Why Deuteronomy Is Important

Every book of the Bible is important. This is a post about some reasons why Deuteronomy is important.

I’ve recently been reading the commentary on Deuteronomy (The NIV Application Commentary) by Daniel Block in a devotional sort of way. I’ve wanted to read a commentary on Deuteronomy for a long time because of it being theologically rich, along with having a lot of questions I wanted answered, one of which I’ll write about in another post. I found this one on sale in Kindle format for under $5 (along with the commentary on Job, which was excellent).

I came across a couple of quotes in the commentary on why it’s so foundational.

Although readers of the Old Testament often assume that expressions translated as “the law of the LORD” refer to the Pentateuch as a whole, the default view should rather be that “the Torah of Yahweh” and “the Torah of Moses” refer particularly to the book of Deuteronomy. This book is the heart of the Torah that the priests were to teach and model, in which psalmists delighted, to which the prophets appealed, by which faithful kings ruled, and by which righteous citizens lived (Ps. 1).

This was the book—long neglected—that Josiah’s officials found in the temple and which provided the theological impetus for his wide-ranging reforms (2 Kings 22–23); this was the book that Ezra read to the community of returned exiles on the occasion of the Festival of Booths (Neh. 8). And as the light of Old Testament prophecy was going out, this was the book to which Malachi called his people to return (Mal. 4:4). The book of Deuteronomy provides the theological base for virtually the entire Old (and New) Testament and is the paradigm for much of its literary style. Luke 16:19–31 and John 5:19–47 illustrate the enormous stature of Moses in the tradition of Judaism at the turn of the ages. In the Torah the Jews heard Moses’ prophetic voice, and in the Torah they read what he wrote.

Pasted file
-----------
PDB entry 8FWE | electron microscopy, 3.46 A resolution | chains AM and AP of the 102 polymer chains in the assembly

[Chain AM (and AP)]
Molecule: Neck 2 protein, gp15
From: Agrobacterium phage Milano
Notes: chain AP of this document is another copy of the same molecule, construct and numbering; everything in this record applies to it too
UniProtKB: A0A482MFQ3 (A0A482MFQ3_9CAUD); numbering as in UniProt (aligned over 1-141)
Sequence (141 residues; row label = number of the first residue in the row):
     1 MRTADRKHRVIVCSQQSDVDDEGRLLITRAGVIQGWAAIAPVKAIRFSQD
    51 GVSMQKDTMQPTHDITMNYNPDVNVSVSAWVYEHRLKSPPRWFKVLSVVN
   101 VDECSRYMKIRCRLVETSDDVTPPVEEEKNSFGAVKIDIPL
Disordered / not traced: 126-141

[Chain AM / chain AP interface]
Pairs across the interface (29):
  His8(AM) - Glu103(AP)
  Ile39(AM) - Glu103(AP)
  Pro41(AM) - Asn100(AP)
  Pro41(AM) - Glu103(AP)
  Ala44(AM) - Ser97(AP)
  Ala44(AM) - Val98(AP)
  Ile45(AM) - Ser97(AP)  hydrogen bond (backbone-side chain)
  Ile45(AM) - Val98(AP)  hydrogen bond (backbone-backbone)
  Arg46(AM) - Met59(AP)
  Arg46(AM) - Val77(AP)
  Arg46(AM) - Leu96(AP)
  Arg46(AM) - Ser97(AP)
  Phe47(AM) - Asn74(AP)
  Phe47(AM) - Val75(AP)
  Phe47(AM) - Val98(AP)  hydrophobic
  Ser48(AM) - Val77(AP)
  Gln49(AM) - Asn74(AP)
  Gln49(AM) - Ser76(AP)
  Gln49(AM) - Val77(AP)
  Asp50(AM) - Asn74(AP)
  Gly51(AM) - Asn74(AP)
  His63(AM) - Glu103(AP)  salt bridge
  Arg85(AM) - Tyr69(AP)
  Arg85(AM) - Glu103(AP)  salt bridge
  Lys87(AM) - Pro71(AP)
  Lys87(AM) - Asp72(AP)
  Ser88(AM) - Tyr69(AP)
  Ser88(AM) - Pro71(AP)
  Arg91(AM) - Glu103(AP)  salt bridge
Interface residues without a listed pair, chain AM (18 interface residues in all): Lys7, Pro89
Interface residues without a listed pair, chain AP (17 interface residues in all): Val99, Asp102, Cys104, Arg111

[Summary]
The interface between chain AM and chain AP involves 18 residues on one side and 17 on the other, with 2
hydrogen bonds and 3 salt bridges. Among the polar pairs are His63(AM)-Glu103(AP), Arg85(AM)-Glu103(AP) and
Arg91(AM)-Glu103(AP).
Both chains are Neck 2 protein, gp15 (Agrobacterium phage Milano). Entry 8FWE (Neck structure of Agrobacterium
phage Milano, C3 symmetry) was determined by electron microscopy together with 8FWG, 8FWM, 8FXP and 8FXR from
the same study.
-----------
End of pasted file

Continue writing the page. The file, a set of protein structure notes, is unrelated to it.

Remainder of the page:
Later on, Block writes:

At the theological level, the Song [of Moses–or of Yahweh, as Block would prefer to call it–Deut. 32] is unparalleled within the book of Deuteronomy, if not the entire Old Testament, for its concentrated but extraordinarily lofty theology.

The Shema (Deut. 6:4) is contained there, and the verse after it, which Jesus quotes as being the greatest commandment.

Hear, O Israel: The Lord our God, the Lord is one. Love the Lord your God with all your heart and with all your soul and with all your strength.
Deuteronomy 6:4-5

Deuteronomy

Also see:
Deuteronomy and the New Testament | Scripture Zealot blog

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